Advertisement
YOU ARE HERE: LAT HomeCollections

Dance Review : Danza Troupe's Promise Unfulfilled

October 08, 1994|JENNIFER FISHER

COSTA MESA — It all started so well. Brooding in amber light on a dark stage, Emilio Hernandez, the tall, dark and virtuosic force of Teatro de Danza Espanola, erupted in a fit of elegantly forceful moods, stopping and starting as if electrically charged.

In silence, his feet became a racing heart, then fluttering birds, or a sudden, fierce rain falling on a plain made of putty. Heels only, toes only, the tip of one toe delicately drumming its own solo--how could anyone create such rapture in heavy boots?

That was early on in Thursday night's program at the Orange County Performing Arts Center. Soon enough, the question was: How could the Madrid-based company--with such well-trained dancers, two driving guitars (Vicente Cortes and Enrique Bermudez) and singers (Tony Maya and Francisco (Morito) Suero)--become, well, not so exciting?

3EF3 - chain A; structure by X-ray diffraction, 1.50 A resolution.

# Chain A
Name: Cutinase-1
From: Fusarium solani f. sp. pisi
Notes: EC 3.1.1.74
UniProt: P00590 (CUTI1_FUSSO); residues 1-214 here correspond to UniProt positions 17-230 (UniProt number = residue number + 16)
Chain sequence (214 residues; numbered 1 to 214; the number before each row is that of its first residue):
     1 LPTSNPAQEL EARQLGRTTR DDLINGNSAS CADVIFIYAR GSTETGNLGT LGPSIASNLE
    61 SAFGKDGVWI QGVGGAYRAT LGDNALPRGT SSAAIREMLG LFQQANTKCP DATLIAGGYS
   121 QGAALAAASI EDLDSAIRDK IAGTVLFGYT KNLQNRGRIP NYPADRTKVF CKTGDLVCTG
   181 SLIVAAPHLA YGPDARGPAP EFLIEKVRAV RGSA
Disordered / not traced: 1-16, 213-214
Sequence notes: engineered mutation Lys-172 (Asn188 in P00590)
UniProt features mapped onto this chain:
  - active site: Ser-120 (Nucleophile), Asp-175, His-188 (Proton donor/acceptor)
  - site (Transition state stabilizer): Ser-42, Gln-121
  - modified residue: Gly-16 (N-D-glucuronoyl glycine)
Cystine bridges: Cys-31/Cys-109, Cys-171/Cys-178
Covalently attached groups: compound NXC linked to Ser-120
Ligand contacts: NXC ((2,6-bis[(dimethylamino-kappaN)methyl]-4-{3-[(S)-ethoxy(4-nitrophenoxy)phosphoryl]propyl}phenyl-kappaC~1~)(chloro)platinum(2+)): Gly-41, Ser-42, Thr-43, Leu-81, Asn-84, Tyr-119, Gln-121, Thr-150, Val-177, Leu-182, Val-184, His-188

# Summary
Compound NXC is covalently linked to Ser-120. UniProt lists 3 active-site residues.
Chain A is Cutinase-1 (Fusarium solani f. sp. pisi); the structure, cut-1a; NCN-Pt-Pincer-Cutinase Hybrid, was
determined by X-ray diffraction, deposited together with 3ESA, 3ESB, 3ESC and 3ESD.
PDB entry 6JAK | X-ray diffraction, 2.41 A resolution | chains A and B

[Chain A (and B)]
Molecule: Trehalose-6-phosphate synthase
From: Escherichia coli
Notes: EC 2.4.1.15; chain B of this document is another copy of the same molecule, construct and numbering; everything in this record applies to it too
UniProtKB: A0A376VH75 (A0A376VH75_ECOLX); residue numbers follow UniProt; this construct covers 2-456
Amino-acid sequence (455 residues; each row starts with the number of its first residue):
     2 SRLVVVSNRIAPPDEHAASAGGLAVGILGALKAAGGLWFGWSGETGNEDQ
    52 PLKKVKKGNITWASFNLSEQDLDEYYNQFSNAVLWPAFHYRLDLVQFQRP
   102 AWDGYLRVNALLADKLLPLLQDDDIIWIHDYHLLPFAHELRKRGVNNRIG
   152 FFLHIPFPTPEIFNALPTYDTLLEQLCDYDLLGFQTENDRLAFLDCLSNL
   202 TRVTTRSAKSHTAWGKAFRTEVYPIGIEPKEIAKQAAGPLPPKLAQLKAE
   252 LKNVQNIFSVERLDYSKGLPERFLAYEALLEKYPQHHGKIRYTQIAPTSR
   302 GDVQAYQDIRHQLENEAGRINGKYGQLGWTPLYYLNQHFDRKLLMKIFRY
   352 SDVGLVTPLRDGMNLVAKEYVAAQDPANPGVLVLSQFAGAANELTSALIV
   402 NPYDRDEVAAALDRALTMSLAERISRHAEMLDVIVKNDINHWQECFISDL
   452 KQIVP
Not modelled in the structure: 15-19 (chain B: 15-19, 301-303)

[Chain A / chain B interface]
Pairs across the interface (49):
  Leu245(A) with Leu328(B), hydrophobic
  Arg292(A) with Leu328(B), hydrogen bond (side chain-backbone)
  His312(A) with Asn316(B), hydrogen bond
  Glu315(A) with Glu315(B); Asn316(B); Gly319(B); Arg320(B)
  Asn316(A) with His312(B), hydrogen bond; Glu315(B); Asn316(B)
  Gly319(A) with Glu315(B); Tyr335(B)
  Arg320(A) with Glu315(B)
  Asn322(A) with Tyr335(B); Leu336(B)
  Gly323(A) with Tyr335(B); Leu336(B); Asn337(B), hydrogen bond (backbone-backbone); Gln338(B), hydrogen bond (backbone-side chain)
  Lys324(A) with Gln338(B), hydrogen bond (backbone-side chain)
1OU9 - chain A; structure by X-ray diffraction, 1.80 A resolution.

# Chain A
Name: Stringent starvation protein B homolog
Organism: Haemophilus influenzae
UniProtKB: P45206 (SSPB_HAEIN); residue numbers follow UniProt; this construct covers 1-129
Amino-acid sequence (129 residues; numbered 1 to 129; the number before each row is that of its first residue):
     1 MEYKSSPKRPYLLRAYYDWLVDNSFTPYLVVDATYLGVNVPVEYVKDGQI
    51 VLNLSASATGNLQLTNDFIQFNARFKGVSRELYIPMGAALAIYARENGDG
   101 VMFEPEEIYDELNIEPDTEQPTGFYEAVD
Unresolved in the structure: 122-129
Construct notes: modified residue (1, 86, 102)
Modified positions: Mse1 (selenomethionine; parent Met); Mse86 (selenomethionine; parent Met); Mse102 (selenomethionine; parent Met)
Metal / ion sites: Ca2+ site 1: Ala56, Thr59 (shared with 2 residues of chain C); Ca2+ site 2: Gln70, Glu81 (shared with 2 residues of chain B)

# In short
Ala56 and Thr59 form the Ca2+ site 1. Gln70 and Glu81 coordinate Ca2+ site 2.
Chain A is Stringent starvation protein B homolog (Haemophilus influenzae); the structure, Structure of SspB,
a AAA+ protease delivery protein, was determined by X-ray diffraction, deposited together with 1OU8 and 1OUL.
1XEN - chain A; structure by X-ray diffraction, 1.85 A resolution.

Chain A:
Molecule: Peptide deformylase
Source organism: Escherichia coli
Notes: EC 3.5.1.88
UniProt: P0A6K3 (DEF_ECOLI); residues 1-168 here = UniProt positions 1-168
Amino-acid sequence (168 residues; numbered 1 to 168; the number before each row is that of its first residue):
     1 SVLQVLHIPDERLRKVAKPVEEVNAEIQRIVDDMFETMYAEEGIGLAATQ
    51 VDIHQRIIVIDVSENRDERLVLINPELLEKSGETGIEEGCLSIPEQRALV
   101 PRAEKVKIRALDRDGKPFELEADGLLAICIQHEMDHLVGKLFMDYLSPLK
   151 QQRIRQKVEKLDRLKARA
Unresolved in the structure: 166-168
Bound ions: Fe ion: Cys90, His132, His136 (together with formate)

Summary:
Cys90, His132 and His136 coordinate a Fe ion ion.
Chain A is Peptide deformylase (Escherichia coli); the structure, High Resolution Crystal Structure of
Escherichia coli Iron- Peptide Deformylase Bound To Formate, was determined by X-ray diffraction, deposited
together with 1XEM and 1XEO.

The idea of boredom sneaking into episodes of percussive flamenco feet and super-charged postures of desire seems particularly oxymoronic. But not impossible, when the narrative of the company's "Romeo and Juliet"-style dance-drama, "Luna de Sangre" ("Blood Moon") unfolded slowly, went on forever and depended too much on well-lit frozen vignettes, dramatic as they were.

Choreographer and company founder Luis (Luisillo) Davila rarely departed from repeated, familiar steps and symmetrical line patterns to tell his story, failing to create the kind of movement language that could elaborate the lead characters (Hernandez and Maria Vivo).

With all the potential of fiery flamenco pairings, Vivo and Hernandez did not ignite a spark. Although each has a style that organizes opposing tensions well in their own bodies, the thread of tense desire that should connect them was missing. Endless passing in the night and introspective soliloquies do not a balcony scene make.

Concluding the evening was "Cafe del Puerto" (the Harbor Cafe), consisting of the familiar format of seated performers clapping and taking turns in the spotlight. In general, Davila has given the most dynamic choreography to the men, although the women got a chance to shine briefly in a gestural standoff as opposing factions in "Luna."

Advertisement
Los Angeles Times Articles
|
|
|